In 1870, the Cofradía de San José was revived under the leadership of Profeta y Pontifice ("Prophet and Pope") Juanario Labios. The members of the revived cofradía claimed to have witnessed the alleged joint apparition of the Virgin of the Rosary, Hermano Pule, and Octavio Ygnacio "Purgatorio" de San Jorge. The activities of the revived cofradía ended in 1871 when Labios and his followers were captured and banished to Mindoro and the Calamian Islands.[14][15]

The surviving members of the Cofradía de San José who lived in the vicinity of Mount San Cristobal and Mount Banahaw, continued with their religious activities and were known as colorums, a corruption of the Latin phrase in saecula saeculorum ("unto the ages of ages") which was used at Mass to end prayers. During the American colonial era, the term colorum was applied to all the cults and insurgent groups characterized by Roman Catholic devotion, folk superstition, and hero worship. Some of these groups are still active today in various provinces in the Philippines.[12][16][25]

Beginning in the 1930s, the word colorum became a colloquial term used to describe any illegal activity in the Philippines, notably the unregistered public utility vehicles.[25][40]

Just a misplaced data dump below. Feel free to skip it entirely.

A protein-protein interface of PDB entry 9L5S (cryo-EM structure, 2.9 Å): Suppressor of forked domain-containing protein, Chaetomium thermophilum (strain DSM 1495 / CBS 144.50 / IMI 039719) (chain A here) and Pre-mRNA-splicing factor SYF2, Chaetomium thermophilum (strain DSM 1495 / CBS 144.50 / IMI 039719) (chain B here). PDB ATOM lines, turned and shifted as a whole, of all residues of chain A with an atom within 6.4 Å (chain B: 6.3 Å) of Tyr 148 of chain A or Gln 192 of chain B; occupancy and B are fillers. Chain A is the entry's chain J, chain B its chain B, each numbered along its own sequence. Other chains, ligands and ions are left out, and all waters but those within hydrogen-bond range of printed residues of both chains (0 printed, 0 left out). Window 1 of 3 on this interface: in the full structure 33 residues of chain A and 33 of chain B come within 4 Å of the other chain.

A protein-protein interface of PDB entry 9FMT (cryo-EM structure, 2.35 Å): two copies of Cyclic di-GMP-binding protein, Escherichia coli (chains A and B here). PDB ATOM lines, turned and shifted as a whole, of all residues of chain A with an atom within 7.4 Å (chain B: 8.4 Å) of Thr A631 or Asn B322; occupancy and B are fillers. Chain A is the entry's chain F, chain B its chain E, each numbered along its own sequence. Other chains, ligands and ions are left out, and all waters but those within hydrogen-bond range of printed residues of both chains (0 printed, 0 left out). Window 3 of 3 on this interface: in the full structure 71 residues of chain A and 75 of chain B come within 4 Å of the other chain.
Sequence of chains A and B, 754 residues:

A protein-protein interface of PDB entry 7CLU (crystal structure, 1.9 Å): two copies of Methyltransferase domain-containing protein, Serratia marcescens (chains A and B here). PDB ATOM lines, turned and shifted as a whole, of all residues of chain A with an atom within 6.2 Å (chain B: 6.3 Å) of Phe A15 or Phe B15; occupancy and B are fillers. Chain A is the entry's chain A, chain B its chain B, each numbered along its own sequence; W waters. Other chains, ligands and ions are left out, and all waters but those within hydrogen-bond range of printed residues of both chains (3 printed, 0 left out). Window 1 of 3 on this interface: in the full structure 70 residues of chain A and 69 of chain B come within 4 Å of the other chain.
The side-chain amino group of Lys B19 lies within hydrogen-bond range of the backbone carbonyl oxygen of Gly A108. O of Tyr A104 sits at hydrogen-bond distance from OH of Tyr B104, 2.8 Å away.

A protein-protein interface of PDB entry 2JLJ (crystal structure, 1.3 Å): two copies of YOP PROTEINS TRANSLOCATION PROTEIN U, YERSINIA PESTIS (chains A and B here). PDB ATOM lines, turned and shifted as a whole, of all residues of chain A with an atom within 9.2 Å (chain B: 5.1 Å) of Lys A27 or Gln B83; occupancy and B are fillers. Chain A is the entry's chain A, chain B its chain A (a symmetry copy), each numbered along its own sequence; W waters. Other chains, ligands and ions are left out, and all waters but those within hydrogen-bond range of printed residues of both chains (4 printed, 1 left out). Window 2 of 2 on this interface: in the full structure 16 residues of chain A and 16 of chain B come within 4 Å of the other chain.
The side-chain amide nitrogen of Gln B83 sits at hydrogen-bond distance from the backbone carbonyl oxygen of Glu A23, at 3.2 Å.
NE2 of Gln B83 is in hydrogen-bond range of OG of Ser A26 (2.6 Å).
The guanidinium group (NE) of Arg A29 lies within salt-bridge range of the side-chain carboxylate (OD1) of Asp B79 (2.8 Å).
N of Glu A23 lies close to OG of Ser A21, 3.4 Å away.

A monument to Hermano Pule now stands on the boundary of Tayabas and Lucena.[41] His death anniversary, November 4, is a holiday in Quezon.[7][42]

A play titled "Ang Unang Pagtatanghal ng 'Ang Huling Pasyon ni Hermano Pule'" was written by Rosauro de la Cruz and was first performed in 1975.[43] It won the first prize for the one-act play in Filipino category of the 1972 Palanca Awards.[e][44]

The historical film Ang Hapis at Himagsik ni Hermano Puli (The Agony and Fury of Brother Puli), directed by Gil Portes and starring Aljur Abrenica as Hermano Puli, was released in September 2016.[45]


  1. ^ Filipino historian Gregorio F. Zaide published Hermano Pule's date of birth as July 22, 1815 based on Pule's baptismal record dated July 23, 1815.[3] This is the date recognized by the National Historical Commission of the Philippines.[4] Another estimate is July 23, 1814 by Tayabas historian Ryan Palad, for the reason that Hermano Pule (Apolinario de la Cruz) was named after St. Apollinaris of Ravenna, whose feast is on July 23.[5] Other estimates include: July 31, 1815 by David Reeves Sturtevant, year 1814 by Reynaldo Ileto and Onofre Corpuz, and year 1815 by David Sweet.[3]
  2. ^ Onofre Corpuz believed that Hermano Pule's family was well-established in the community, due to their use of surnames before Governor-General Narciso Clavería required all native Filipinos to adopt Hispanic surnames in 1849. Prior to that decree, many Filipinos did not use surnames.[3] Despite this, Manuel F. Martinez is certain that Pule's family did not belong to the principalía.[6]
  3. ^ Alternative forms of his name: "Octavio Ignacio de San Jorge",[4] "Octavio Ignacio San Jorge",[18] and "Octabio San Jorge".[19]